The author learns once again that when he puts one addiction down, he picks up another.
I realized something awhile back. I guess I already knew, but this just made it crystal clear for me.
I was at the airport, en route to Santa Clara, California. There was no Starbucks nearby. My other choices were Dunkin’ Donuts or coffee served at a breakfast place across the way.
Certain that both choices would fall far short of the kick I get from Starbucks, Peets or one of the other high-grade coffee providers, I went with a can of Red Bull.
My latest addiction.
I never thought I would start drinking this stuff. But here’s how it happened:
During the 2010 RSA security conference, I was feeling a bit edgy because living through a conference without enjoying all the free booze was something I was still adjusting to, even though I’ve been sober and abstinent from binge eating for quite some time. On the show floor, the Threatpost “clubhouse” had a fridge stalked with free soft drinks, including Red Bull.
Free caffeine in a can. And there’s a sugar-free version, which helps, since I gave up flour and sugar for the binge eating problem.
Drinking it removed the edge, and having a can in my hand instead of a coffee cup somehow made it easier to exist around all the people with beer, wine and stronger cocktails in their hands.
Since then, I’ve been drinking at least one every afternoon or evening. Erin said she was getting annoyed finding random empty Red Bull cans around the house and in my car.
The funny thing is, she used to express it the same way when she found evidence of an eating binge under the car seats. Guilt bags, she called them.
Now they’re empty Red Bull cans.
And thus we have another example of what I call playing your addictions like a piano. You pound on one key until it breaks into pieces. You realize it was stupid to do that and you stop it. Then you do the same thing to another key further down the board. The process repeats until you’ve smashed every key on the piano.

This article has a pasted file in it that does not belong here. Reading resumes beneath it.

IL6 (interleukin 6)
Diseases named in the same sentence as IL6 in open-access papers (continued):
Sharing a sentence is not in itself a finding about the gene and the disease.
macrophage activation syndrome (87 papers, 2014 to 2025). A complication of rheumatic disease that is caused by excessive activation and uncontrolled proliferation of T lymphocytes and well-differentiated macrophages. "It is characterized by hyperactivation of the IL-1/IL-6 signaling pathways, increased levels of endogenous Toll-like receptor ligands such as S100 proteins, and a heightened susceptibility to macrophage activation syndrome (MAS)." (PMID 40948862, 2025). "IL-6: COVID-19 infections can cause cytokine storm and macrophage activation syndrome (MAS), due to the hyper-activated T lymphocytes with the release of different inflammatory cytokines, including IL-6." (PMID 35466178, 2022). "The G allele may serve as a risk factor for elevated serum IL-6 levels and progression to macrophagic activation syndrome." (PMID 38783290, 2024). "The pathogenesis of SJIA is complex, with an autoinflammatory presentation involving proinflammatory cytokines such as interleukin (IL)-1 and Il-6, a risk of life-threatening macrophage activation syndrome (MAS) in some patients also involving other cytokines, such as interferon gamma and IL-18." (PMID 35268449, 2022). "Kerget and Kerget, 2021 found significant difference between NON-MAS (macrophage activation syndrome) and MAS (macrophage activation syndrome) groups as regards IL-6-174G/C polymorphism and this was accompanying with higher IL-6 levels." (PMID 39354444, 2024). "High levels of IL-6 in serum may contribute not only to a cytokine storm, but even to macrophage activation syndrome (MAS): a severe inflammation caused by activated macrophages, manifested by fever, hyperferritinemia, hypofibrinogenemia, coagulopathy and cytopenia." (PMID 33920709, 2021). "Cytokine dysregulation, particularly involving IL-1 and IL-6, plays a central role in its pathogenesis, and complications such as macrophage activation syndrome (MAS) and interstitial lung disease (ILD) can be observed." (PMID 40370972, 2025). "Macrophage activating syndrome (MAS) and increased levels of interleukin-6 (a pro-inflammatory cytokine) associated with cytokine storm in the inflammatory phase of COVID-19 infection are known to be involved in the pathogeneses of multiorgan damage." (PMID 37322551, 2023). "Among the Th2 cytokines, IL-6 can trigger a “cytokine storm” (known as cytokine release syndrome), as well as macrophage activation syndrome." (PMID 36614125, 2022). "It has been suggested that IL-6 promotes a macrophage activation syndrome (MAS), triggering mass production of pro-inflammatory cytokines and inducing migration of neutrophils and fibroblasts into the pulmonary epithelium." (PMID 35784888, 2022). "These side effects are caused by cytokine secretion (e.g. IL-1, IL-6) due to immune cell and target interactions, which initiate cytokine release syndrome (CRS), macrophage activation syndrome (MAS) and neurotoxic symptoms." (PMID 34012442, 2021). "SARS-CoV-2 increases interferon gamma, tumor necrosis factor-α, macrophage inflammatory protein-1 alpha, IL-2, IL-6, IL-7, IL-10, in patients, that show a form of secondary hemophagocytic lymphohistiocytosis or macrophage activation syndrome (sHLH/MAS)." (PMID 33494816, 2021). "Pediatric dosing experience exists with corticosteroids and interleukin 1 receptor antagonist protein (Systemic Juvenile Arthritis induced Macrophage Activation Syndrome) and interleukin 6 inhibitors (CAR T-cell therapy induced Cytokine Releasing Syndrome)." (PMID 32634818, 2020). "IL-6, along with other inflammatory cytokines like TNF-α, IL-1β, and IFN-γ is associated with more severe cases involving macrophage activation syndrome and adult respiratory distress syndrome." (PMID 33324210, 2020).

Then you find another piano and repeat the process. It’s a kind of purgatory addicts live in.
Am I angry about picking up an addiction to Red Bull?
It pisses me off that I can’t picture myself without SOMETHING in my hand to somehow fill the soul hole. Over time that hole has gotten a lot smaller, allowing me to put down the most destructive addictions. But there’s just enough of a chasm left that other, smaller addictions come into play.
Here’s what I’m going to do about it:
For now, anyway.
That’s because I have to focus on Priority-One of my recovery program, which is to stay away from the addictions that crushed me and made my life unmanageable.
Those addictions were binge eating and, as a smaller byproduct, wine.
If the caffeine helps me stay away from those things and allows me to keep my life manageable, that’s how it must be.
Update: Last week I was in San Francisco again for RSA Conference 2012. Red Bull was available everywhere I went. Much of the time I drank it from a glass, which threw people for a loop. A lot of folks never see the stuff out of the can, and are surprised to see that it looks like lightly-carbonated whiskey or beer.
I was the sober man in rooms packed with the pleasantly buzzed. But, holding my glass of Red Bull, I really felt like part of the crowd.
Fucked up, I know. But there it is.